For the second night in a row, Clarkson jumped out to an early lead and never looked back, defeating the men’s hockey team, 5-1, in the third and decisive game of the ECAC quarterfinal series. The Golden Knights will move on to the next round and will face top-seeded Colgate next Friday at the ECAC semifinals at the Pepsi Center in Albany, N.Y. Meanwhile, the Red saw its season end with the series loss, falling short of the ECAC championship game for the first time in four seasons.
Much as it had done the previous night, Clarkson struck early, as Chris Blight put the Knights up 1-0 at 5:20 with a power play marker. With a 4-on-3 advantage, the Knights worked the puck around the perimeter before Blight snapped a hard slapper from the left faceoff dot past Cornell freshman goaltender David McKee.
“Against a team like Cornell, it’s just so important to get the lead and that’s not what happened Friday,” said Clarkson head coach George Roll. “They got ahead of us and we never regrouped. The next two nights, we kept the lead and never gave them the lead. I think that’s the most important thing when you play Cornell — try to get ahead of them, let them play catch-up and that takes them out of their system a little bit, and I think that’s why we had so much success Saturday and Sunday.”
Cornell had its own chances, but was turned aside time and again by Clarkson netminder Dustin Traylen, who finished the game with 26 saves. Traylen stopped all 10 shots sent in his direction in the first period and made six more saves in the second.
The Red’s power play, which struggled throughout the series, failed to produce once again last evening, converting on just one of its six opportunities after going 1-for-11 on Saturday. What was more damaging, however, was the shorthanded goal the team allowed in the final minute of the second period. With the score still 1-0, Clarkson’s Mac Faulkner made a great individual effort, directing a backhander past McKee to give the Knights a two-goal edge heading into the final period.
“They executed on special teams, and we didn’t,” said Cornell head coach Mike Schafer ’86. “We gave up a 4-on-3 early in the game and then give up a shorthanded on the power play, and that’s basically all she wrote.”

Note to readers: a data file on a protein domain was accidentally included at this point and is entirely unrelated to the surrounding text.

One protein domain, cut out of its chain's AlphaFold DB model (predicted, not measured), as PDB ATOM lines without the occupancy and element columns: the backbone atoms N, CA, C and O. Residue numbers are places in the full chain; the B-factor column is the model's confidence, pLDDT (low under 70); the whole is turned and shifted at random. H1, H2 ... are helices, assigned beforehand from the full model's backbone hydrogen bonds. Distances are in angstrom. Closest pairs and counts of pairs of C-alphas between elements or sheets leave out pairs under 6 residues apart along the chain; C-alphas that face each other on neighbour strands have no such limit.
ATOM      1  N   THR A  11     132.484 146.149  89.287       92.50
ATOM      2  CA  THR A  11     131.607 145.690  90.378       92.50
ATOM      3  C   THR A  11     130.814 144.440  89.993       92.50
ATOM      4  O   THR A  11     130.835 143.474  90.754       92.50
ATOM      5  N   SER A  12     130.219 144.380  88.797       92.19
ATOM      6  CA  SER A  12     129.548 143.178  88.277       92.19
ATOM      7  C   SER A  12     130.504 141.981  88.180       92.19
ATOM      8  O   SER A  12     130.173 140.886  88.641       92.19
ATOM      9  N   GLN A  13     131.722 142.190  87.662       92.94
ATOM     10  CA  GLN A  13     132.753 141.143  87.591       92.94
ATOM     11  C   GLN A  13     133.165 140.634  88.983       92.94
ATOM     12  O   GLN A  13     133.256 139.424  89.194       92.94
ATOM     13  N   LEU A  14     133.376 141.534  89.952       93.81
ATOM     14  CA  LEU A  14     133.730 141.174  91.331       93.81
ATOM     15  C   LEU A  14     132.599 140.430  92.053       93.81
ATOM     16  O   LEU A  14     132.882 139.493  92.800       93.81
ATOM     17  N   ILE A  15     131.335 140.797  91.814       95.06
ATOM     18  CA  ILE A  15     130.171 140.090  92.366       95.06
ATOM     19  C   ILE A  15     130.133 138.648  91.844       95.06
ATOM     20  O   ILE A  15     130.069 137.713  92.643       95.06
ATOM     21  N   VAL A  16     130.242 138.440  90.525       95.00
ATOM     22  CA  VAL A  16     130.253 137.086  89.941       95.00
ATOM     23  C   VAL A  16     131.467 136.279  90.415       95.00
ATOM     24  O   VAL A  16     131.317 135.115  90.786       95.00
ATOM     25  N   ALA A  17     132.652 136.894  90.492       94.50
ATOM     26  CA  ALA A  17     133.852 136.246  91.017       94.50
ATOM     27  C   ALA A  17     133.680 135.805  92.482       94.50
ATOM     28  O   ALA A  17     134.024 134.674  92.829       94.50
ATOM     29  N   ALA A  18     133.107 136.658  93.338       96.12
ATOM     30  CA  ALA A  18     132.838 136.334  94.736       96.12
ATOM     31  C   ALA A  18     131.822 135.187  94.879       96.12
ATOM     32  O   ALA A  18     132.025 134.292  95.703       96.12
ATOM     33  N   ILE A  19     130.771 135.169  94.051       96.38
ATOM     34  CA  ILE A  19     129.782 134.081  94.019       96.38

Jamie McKinven padded the Clarkson lead to 3-0 when he scored on a 2-on-1 rush at 6:44 of the third period.
Down by three goals, sophomore Cam Abbott finally gave the Lynah Faithful reason to cheer, tallying a power play goal off a feed from brother Chris with 10:27 remaining. Circling behind the net, Chris Abbott fed the puck to Cam Abbott, who was parked at the top of the crease.
Just 36 seconds later, however, a fluky bounce of the puck ended any chance of a Cornell comeback. Clarkson’s Trevor Edwards, pinned against the boards by a Cornell defenseman, threw a blind centering pass towards the Red net. McKee lost sight of the puck, as it trickled between his legs and just past the goal line to restore a 4-1 Knights’ cushion.
“Obviously we opened the door for them on Saturday when we didn’t come out with the same intensity. We just didn’t come out and close it out. Once we let them get going, they played great. They did a good job and they’ve got to be commended for coming into this rink and doing the job over the last two games,” Schafer said of the series.
After Cornell dominated game one of the series, few would have predicted a Clarkson win. However, the Knights controlled the play the last two nights, taking the series.
“It’s a tough lesson to really learn in that when you have a team down, you can’t let up. Clarkson came out ready to play at a high level on Saturday night, and we didn’t match that level,” Schafer said. “Hockey’s a momentum game, and once that got away from us, and couldn’t score on the power play, things just snowballed from there on in.”
Cornell’s premature exit from the ECAC tournament was its earliest since the Red lost in the ECAC semifinals in the 1999-2000 season. The defending ECAC champions had reached the conference’s championship game in each of the last three seasons, and had reached the NCAA tournament the past two.
Last night’s game was also the end of the line for four Cornell seniors — captain Ryan Vesce, assistant captain Ben Wallace, Greg Hornby, and Todd Marr. Vesce’s presence, or lack thereof in the two losses, was especially noticeable, as Cornell struggled in its mad-advantage opportunities without its injured power play quarterback, who suffered a concussion in Friday’s win.
“[Ryan’s] devastated as a player and as a person to end his great four-year career. The seniors have known nothing but the championship game — that’s the only way they’ve ever gone out, to either lose in the championship or win in the championship,” Schafer said. “So this is a bitter pill to swallow to lose on home ice and even more so for Ryan. We never recovered from it. He stepped out of the lineup and we never recovered.”
For Cornell’s other seniors, there was a sense of disbelief.
“We’re all still in shock, can’t believe it happened,” Wallace said. We felt pretty confident coming into the games, we’ve been on a roll playing as a team.”
“It’s just a shock. I didn’t expect to end my career at Cornell this way,” Hornby said. “We were really confident going into the playoffs. Obviously it’s disappointing but there’s not much you can do about it now.”
Archived article by Alex Ip